Spring Training has been underway for almost two weeks, filled with promise for the new season, with the prospect of disappointment far off. The same applies, partly, in the media and tech offerings for those of us following the game from outside the US.
ESPN America will soon be broadcasting Spring Training games, but for the second year in a row only from the Grapefruit League in Florida. Repeated e-mails asking why they refuse to carry games from Arizona go unanswered. NASN, which ESPN bought a couple of years ago, carried games from both Florida and Arizona. One wonders why it is so much harder for ESPN to do so? Or is this just another example of the East Coast bias one constantly encounters in American baseball coverage?
Fortunately there is an alternative to ESPN America (which they seem slow in grasping), the many offerings from MLB.tv, including Gameday Audio. The various MLB.tv packages for 2012 have now gone on sale. This year there is a major improvement. Last year, if you bought an MLB.tv package, you could watch and listen to the games on their excellent At Bat iPhone and iPad apps. But you had to actually pay extra for each of the apps, which seemed like a rip-off to many. This year, if you subscribe to MLB.tv, the apps are free. They are supposed to appear today.
But one thing still seems uncertain. If you access Gameday Audio on a computer, not only can you listen to games live, you can listen to any game afterwards on-demand. This feature has not been included in the In Bat apps. This is particularly strange, since you could listen to archived games on a netbook, but not on an iPad. Even if you tried to just access the MLB site with a browser, you couldn’t do anything, because the iPad lacks Flash. Since rival Android tablets and smartphones do run Flash, this restriction makes no sense, and may explain why the apps are suddenly free.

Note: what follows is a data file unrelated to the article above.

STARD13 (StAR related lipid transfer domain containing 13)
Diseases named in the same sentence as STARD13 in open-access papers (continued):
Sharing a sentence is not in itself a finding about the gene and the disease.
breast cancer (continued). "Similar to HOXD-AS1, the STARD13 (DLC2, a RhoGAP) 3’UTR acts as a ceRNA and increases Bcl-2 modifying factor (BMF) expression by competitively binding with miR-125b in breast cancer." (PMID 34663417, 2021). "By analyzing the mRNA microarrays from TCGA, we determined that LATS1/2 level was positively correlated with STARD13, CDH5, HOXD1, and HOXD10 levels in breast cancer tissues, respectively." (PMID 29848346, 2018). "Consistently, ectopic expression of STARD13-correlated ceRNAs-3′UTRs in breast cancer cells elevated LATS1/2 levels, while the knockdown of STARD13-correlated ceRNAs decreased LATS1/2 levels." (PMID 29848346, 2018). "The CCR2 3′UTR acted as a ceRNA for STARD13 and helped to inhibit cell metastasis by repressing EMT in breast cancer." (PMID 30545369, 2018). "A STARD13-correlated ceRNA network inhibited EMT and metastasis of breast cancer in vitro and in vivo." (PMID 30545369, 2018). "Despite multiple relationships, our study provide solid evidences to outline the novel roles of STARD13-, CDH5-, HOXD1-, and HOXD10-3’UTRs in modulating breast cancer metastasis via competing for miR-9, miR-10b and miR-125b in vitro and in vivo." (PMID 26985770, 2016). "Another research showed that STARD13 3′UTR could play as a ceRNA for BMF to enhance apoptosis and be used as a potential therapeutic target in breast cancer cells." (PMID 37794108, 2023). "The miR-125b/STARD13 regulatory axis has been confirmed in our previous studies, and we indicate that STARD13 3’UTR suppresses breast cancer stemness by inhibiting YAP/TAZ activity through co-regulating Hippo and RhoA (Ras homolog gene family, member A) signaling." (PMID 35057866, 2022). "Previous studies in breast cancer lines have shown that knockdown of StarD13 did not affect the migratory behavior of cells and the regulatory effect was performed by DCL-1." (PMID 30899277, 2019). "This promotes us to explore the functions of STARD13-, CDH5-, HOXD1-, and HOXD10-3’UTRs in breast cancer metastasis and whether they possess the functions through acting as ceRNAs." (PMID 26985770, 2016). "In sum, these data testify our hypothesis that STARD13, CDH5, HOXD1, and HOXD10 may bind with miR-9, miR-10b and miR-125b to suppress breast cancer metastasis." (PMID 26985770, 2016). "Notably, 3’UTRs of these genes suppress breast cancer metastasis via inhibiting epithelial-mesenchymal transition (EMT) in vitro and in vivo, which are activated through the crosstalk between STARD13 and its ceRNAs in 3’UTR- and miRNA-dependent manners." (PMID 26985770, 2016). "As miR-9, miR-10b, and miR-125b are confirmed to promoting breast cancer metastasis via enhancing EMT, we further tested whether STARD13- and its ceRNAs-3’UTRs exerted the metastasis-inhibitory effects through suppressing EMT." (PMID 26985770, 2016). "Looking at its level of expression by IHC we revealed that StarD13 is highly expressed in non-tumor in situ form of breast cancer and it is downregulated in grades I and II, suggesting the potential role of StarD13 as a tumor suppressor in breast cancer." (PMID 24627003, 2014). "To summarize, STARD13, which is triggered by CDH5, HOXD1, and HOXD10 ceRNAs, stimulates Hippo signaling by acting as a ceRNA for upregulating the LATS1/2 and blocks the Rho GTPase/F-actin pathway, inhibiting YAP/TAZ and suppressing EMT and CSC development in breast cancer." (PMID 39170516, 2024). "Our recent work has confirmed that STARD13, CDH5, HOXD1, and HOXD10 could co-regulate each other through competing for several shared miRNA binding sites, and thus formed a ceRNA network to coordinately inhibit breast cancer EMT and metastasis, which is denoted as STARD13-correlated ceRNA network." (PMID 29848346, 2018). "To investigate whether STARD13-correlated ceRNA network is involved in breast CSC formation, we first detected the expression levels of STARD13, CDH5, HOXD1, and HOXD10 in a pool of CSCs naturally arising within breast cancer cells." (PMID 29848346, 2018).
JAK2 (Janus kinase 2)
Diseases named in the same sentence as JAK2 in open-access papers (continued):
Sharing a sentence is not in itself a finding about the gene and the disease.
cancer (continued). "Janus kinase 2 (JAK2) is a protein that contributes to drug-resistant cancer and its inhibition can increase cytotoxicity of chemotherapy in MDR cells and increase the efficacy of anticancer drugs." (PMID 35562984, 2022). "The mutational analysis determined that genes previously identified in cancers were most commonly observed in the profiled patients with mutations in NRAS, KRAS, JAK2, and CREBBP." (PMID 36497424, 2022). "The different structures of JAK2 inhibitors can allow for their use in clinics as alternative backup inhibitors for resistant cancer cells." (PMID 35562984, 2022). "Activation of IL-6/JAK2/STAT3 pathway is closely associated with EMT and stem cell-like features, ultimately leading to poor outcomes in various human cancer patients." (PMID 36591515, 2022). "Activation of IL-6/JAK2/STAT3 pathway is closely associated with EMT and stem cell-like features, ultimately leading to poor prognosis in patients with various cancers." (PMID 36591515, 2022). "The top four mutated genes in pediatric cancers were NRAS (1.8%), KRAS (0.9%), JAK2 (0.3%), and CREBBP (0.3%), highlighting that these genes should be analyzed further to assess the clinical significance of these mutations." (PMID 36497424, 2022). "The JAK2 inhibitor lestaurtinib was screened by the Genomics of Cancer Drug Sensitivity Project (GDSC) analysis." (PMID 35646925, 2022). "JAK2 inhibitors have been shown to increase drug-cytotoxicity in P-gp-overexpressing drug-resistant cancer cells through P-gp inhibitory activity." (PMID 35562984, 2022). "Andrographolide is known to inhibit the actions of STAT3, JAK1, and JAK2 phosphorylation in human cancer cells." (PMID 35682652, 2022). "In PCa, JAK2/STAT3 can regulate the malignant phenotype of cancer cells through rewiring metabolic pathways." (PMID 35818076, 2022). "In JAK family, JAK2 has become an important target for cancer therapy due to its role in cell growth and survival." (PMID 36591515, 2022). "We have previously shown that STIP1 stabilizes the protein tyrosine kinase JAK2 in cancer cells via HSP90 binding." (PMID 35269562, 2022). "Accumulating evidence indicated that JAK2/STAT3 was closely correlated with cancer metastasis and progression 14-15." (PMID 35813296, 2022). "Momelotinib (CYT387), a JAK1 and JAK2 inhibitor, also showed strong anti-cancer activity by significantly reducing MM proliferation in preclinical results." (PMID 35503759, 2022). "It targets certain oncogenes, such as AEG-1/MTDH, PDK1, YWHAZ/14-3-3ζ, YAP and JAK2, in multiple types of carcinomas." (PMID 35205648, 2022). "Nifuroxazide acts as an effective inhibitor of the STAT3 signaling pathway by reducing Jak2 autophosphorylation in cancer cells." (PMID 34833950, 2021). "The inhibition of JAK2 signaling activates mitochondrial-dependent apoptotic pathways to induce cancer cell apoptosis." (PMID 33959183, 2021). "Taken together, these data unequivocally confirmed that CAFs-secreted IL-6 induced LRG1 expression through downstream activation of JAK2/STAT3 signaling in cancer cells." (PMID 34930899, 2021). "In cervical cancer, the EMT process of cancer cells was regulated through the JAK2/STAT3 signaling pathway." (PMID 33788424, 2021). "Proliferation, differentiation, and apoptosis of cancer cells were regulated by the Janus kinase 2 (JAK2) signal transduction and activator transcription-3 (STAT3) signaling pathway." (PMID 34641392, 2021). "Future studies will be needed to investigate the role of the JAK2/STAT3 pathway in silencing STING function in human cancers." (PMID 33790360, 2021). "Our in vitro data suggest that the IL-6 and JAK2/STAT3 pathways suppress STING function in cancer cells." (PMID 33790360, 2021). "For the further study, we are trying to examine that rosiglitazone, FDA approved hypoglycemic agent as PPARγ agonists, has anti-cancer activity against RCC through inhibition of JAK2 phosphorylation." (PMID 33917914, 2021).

You can watch archived video from games on iPhones and iPads, which can be an alternative. You can stick the phone in your pocket and listen. But this uses up a lot of bandwidth (and many have bandwidth caps) and sometimes the whole thing shuts down if you turn off the screen. And maybe people just want to listen to the radio broadcast.
In the middle of last season I asked Gameday Audio Support if they could consider adding archived games. Their response was along the lines of “that’s a good idea, we’ll think about it for an update”. No such update was forthcoming last season.
In early February I asked the same question again. The response:
The features of the mobile apps for this season are not yet available. They will be released closer to the start of Spring Training games.
We can only hope (although we probably won’t know until the first game of the new season).
We’re on the edge of a new baseball season, with the first Spring Training games at the end of the week. Yet Europe’s only cable TV source of baseball seems not to have learned from last year’s mistakes.